The three sisters went to ladies’ night at Fur Nightclub in the District, as they had virtually every Sunday night, walking two blocks from their apartment in Tyler House to listen to go-go music and wrap up a busy week of school and work.
Afterward, they lingered in front of the eight-story apartment tower on North Capitol Street, just off New York Avenue, chatting with friends and new acquaintances. About 2:10 a.m. Monday, gunfire from one or two cars speeding by raked the street, striking 13 people, the three sisters among them.
“I just say thank God they’re not dead,” said their mother, 47, who had dozed off and didn’t hear the pops that a D.C. police officer described in a report as a “continuous string of gunshots.”
The mother said her daughters, ages 18, 19 and 20, are recovering from groin, knee, leg and hip wounds. Two came home from the hospital on Tuesday and slept through the day. A bullet shattered the third’s femur, and she remained hospitalized.
The Washington Post generally does not identify crime victims without their consent.
On Tuesday, the mother said there will be no more Fur Nightclub for her daughters, two of whom are in college and the other is working. “I worry every time they leave my front door,” she said. “It’s dangerous out there.”
D.C. police reported no arrests and no leads as they investigate the mass shooting in the 1200 block of North Capitol Street, on the western edge of an up-and-coming neighborhood dubbed NoMa, for “north of Massachusetts Avenue.” Most of the victims suffered minor wounds to their hands, feet, arms and legs, although one was struck in the lower back and remained in critical condition Tuesday.
A police report said an officer who was working near the mega-nightclub heard the gunshots and raced in his cruiser to the scene, arriving in time to see victims lying in the street and others scattering to safety.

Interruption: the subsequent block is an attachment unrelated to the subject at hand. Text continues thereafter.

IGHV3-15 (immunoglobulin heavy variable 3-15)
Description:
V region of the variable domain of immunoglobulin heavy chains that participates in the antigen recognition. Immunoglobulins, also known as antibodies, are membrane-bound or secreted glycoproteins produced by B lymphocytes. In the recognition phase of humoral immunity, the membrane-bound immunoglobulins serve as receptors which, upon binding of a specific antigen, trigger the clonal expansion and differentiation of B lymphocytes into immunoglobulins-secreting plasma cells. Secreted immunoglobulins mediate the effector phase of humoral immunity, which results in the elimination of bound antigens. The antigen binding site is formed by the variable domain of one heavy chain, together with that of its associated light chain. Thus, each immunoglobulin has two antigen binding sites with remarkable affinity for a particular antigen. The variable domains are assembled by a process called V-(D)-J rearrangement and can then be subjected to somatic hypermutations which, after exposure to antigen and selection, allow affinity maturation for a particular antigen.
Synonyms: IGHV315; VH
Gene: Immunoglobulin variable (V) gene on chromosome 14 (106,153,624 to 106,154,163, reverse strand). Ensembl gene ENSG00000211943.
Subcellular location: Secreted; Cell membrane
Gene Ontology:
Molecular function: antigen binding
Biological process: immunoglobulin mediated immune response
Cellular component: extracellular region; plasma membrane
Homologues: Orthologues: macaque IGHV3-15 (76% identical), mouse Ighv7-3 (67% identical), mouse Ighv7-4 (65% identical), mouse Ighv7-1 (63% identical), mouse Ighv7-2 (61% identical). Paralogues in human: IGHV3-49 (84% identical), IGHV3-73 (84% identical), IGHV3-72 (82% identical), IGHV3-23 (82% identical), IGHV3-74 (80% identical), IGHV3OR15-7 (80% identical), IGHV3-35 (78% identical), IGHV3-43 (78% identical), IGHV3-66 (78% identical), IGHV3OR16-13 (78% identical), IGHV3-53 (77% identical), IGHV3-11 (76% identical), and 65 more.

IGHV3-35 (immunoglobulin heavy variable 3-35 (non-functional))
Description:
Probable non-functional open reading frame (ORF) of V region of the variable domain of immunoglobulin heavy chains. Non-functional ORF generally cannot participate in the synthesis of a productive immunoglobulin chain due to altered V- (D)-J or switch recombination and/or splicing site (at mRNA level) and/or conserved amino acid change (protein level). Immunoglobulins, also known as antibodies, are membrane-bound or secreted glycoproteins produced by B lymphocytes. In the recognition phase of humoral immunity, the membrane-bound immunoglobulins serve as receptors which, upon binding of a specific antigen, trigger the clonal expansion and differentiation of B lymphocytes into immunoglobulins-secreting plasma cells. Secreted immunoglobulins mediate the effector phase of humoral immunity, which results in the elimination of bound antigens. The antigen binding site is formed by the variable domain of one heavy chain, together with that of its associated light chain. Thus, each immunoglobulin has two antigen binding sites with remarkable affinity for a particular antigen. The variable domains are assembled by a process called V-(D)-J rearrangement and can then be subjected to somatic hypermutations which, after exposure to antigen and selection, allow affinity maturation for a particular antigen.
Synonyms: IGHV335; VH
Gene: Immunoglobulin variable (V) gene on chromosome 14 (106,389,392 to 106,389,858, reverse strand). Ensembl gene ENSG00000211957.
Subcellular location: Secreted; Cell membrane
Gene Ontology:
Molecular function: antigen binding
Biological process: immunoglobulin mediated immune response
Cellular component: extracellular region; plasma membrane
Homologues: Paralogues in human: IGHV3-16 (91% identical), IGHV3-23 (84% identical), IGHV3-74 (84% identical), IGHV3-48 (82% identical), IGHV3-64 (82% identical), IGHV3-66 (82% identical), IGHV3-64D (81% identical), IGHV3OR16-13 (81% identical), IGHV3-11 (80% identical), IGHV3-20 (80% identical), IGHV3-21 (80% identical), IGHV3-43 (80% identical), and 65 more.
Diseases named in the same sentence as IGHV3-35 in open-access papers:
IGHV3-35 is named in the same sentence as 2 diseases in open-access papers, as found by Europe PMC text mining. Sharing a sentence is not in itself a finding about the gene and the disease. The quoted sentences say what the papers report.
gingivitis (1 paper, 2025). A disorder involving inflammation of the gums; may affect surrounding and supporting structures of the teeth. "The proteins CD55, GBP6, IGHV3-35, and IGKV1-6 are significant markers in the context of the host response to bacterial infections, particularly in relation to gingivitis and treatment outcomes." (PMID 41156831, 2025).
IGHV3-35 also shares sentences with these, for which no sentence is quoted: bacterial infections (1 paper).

The report said the officer saw one man dart behind a building next to Tyler House and then return. He detained the man and found a gun that the report said had been tossed over a fence. Police would not say whether the weapon was used in the shootings.
“We are not commenting on evidence,” D.C. police spokeswoman Gwendolyn Crump said. Authorities would not say whether the detained man was arrested or charged with a crime.
Because of the complexities of the case, police assigned homicide detectives to lead the investigation. Police were looking for two cars that sped south on North Capitol Street, one dark in color, the other light gray or silver. It is unclear whether the gunfire came from one or both vehicles.
The police report, made public Tuesday, reveals other details of the shootings. It lists 11 victims — two more walked into hospitals after it was written — six of them male, five of them female. Three are 17 years old; the oldest is 30. Four of the victims listed live in Tyler House. One 17-year-old victim lives three miles from the club, near Fort Totten.
Several cars parked along the street were struck by gunfire. The police report lists seven that were taken into evidence, all different makes and models — a Jeep, a Volvo, a Chevrolet, a Volkswagen, a Mazda, a Chrysler and a Dodge. Police declined to say how many shots were fired or what type of weapons may have been used.
District police released a video that the report said was taken by a security camera outside Tyler House. It shows the speeding cars and several people tumbling to the ground. Some witnesses said Monday that the wounded and others banged on the locked lobby doors to the apartment building in an attempt to get inside. The report said police found several victims in the lobby.
The mother of the injured sisters said they told her that they tried to get inside after they were shot, but the doors were locked. The head of the company that manages Tyler House, which consists of three towers with a single entrance, said he didn’t know whether the doors were locked. But he and police described security measures designed to discourage predators, including barring visitors and removing furniture from the lobby.
The mother said she has called Tyler House, a subsidized community, home for 17 years. She said one of her daughters studies psychology at the University of the District of Columbia and another studies physical therapy at Virginia State University.
She called her stay at Tyler House “17 years too long” but said that as a single mother she cannot afford to leave. “The new places they’re building are all nice,” she said, “but it’s dangerous to walk outside from here to get there.”